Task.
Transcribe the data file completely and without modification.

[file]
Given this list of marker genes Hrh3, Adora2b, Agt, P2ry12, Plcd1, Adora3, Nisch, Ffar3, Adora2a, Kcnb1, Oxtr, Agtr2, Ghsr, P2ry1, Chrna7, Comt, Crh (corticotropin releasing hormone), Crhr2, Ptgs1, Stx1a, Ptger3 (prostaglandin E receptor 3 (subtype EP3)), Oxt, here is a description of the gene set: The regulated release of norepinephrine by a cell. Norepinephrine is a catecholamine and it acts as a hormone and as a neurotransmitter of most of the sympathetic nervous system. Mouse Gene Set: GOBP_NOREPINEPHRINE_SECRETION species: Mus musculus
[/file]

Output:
Given this list of marker genes Hrh3, Adora2b, Agt, P2ry12, Plcd1, Adora3, Nisch, Ffar3, Adora2a, Kcnb1, Oxtr, Agtr2, Ghsr, P2ry1, Chrna7, Comt, Crh (corticotropin releasing hormone), Crhr2, Ptgs1, Stx1a, Ptger3 (prostaglandin E receptor 3 (subtype EP3)), Oxt, here is a description of the gene set: The regulated release of norepinephrine by a cell. Norepinephrine is a catecholamine and it acts as a hormone and as a neurotransmitter of most of the sympathetic nervous system. Mouse Gene Set: GOBP_NOREPINEPHRINE_SECRETION species: Mus musculus